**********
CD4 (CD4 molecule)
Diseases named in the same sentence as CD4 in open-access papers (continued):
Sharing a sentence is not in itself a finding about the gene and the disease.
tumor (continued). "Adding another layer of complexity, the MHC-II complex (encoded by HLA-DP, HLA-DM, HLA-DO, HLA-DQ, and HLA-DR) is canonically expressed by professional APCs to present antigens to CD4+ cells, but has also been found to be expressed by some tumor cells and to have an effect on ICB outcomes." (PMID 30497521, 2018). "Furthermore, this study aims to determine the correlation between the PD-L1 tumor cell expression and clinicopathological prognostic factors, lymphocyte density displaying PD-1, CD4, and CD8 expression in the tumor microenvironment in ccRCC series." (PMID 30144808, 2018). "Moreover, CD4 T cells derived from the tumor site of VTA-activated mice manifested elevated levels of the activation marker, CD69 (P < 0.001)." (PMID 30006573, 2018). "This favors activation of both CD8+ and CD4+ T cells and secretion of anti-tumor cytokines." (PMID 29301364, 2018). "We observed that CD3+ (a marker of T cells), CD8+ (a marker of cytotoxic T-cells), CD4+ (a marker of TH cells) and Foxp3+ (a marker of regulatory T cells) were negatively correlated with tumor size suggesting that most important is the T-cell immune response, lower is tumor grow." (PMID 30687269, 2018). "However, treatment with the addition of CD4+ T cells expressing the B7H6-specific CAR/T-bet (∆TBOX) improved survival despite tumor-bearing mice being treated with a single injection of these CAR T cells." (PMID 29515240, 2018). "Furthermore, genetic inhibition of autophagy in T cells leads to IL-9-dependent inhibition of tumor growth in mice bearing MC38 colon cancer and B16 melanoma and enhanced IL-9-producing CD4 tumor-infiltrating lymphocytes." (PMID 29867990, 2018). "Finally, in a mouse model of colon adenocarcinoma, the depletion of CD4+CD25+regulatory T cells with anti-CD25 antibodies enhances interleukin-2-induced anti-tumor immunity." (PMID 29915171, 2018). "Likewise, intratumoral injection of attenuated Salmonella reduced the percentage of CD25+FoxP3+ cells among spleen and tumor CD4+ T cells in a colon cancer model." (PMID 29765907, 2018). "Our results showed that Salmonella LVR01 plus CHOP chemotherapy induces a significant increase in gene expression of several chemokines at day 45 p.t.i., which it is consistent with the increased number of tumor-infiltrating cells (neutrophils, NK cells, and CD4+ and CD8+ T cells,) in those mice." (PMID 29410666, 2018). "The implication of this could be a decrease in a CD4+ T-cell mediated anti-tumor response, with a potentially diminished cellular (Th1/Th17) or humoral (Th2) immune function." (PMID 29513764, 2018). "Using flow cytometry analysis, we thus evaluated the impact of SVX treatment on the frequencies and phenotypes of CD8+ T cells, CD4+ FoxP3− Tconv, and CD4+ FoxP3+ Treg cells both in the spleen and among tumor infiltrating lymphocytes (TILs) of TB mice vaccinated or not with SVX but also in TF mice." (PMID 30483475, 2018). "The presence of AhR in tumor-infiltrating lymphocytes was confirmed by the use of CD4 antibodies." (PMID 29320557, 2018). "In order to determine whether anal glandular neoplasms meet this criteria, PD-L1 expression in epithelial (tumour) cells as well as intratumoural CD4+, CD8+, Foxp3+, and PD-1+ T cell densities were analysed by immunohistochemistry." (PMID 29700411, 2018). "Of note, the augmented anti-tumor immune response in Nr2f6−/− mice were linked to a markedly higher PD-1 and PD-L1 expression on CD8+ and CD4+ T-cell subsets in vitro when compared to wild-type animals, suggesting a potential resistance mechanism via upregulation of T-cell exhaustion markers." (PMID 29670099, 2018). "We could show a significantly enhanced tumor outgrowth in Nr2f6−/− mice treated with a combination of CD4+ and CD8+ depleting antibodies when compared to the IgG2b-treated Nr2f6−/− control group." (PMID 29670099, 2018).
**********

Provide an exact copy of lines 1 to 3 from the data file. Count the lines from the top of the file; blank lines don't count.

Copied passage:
CD4 (CD4 molecule)
Diseases named in the same sentence as CD4 in open-access papers (continued):
Sharing a sentence is not in itself a finding about the gene and the disease.